The University of Cambridge, founded in 1209, is the second oldest university in the English-speaking world and the world’s fourth-oldest surviving university. Many of its colleges, which span the 13th to the 20th century, are architectural gems; indeed, architecture and Cambridge are virtually synonymous. It is almost impossible to think of this university city without its buildings and courts, its great interiors and college gardens. Here are some of its most beautiful views.
No one building embodies Cambridge more than King’s College. Founded in 1441 by King Henry VI, it is regarded as one of the finest examples of late Gothic English architecture. The college boasts the world’s largest fan-vault, while the chapel’s stained-glass windows and wooden chancel screen are considered some of the best from their era.
Corpus Christi was the sixth Cambridge college to be founded in 1352. Unusually, it was formed by townspeople, members of two Cambridge guilds – the Guild of Corpus Christi and the Guild of the Blessed Virgin Mary – primarily to train priests in the aftermath of the Black Death, which had ravaged Europe and killed many clergy. The Old Court contains some of Cambridge’s oldest buildings, and retains many of its original features.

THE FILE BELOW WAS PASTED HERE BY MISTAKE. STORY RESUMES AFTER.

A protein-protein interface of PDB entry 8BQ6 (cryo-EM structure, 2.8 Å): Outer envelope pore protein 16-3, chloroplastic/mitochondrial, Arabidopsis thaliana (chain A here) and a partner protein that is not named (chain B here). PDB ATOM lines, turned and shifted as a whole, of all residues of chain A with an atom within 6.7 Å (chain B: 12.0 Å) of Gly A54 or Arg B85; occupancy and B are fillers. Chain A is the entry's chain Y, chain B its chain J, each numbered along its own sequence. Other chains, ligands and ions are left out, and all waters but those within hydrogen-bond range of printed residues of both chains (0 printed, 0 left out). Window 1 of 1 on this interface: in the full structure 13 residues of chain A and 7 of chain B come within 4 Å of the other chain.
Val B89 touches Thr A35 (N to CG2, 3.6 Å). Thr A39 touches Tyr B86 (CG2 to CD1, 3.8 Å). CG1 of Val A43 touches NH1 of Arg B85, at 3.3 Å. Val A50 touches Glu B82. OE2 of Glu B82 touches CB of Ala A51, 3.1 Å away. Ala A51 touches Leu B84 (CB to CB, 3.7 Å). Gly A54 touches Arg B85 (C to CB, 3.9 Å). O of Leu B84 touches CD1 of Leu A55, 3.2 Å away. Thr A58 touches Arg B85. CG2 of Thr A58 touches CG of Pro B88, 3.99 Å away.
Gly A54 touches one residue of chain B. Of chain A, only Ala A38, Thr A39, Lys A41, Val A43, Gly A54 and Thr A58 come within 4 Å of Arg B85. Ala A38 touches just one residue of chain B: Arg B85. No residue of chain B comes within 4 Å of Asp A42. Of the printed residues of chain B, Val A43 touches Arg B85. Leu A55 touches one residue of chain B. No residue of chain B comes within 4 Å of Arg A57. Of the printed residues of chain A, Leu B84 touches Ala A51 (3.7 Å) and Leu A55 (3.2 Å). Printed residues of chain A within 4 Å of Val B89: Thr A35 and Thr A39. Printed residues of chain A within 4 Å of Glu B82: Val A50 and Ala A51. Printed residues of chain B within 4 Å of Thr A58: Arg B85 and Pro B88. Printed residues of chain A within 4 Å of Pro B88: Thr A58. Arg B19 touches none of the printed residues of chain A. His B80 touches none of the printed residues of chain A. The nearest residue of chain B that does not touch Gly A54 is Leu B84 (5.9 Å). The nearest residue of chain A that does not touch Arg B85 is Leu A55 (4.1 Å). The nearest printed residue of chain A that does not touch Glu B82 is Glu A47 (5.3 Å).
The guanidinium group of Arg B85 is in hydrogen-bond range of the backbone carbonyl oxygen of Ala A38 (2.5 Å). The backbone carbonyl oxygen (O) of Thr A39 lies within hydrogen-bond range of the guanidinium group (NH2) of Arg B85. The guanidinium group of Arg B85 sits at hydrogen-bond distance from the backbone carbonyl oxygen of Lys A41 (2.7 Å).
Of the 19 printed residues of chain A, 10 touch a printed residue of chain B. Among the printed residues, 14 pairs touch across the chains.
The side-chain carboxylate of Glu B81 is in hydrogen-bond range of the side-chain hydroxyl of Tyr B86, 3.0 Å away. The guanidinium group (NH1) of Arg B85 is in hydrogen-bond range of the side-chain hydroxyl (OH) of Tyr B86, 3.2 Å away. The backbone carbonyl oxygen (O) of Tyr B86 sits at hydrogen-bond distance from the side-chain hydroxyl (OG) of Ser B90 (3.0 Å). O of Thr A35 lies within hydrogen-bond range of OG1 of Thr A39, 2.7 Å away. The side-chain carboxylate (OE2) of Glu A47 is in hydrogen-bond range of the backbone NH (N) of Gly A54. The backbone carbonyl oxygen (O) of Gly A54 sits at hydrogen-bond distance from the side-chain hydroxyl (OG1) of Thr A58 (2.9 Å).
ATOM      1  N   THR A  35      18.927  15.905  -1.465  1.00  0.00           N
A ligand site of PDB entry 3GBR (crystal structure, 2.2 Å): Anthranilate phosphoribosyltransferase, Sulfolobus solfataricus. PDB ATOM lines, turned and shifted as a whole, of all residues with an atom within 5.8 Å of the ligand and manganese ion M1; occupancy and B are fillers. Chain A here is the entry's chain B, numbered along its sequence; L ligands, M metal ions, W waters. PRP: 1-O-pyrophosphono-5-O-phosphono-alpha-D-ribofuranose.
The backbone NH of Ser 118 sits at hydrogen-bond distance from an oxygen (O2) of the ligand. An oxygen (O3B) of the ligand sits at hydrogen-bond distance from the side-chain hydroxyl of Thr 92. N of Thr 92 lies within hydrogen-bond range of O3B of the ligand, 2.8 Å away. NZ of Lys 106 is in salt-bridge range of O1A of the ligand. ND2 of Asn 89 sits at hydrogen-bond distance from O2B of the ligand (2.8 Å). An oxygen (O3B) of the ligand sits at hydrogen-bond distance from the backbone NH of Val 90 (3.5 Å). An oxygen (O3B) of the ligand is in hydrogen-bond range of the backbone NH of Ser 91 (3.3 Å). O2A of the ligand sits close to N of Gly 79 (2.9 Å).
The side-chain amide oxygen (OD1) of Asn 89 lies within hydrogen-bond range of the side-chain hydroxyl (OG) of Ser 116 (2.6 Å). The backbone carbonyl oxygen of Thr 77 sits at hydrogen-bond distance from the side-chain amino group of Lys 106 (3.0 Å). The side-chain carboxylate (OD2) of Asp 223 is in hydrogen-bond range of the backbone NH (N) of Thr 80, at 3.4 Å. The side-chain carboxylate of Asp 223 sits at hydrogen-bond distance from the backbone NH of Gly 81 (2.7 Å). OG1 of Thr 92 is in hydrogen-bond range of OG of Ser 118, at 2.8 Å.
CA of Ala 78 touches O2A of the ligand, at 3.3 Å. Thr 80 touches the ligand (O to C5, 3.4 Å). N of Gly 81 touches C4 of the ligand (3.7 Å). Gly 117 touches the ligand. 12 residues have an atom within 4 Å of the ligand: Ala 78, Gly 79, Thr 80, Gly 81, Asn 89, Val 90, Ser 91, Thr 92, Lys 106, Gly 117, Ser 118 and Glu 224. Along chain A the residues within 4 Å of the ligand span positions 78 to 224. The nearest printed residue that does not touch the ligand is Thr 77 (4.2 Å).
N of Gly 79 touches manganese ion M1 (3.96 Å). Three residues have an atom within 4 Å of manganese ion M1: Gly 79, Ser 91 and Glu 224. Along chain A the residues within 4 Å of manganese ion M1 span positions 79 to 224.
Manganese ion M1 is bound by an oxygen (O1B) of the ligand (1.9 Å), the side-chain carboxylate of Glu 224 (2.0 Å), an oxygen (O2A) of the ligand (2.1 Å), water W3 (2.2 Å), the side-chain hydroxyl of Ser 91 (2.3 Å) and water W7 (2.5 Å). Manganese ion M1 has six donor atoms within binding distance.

The college was founded by Lady Margaret Beaufort and established by charter on 9 April 1511. The stone bridge that connects St John’s Third Court to New Court and features a decorative Neo-Gothic covered footwalk over with traceried openings is commonly known as the Bridge of Sighs. It is one of the most photographed buildings in Cambridge and was described by the visiting Queen Victoria as “so pretty and picturesque”.
Queens’ College is one of the oldest and largest colleges of the university. It was founded in 1448 by Margaret of Anjou (the queen of Henry VI, who founded King’s College) and has some of the most recognisable buildings in Cambridge, which combine medieval and modern architecture in beautiful, extensive gardens. It is also one of only two colleges that straddle the River Cam.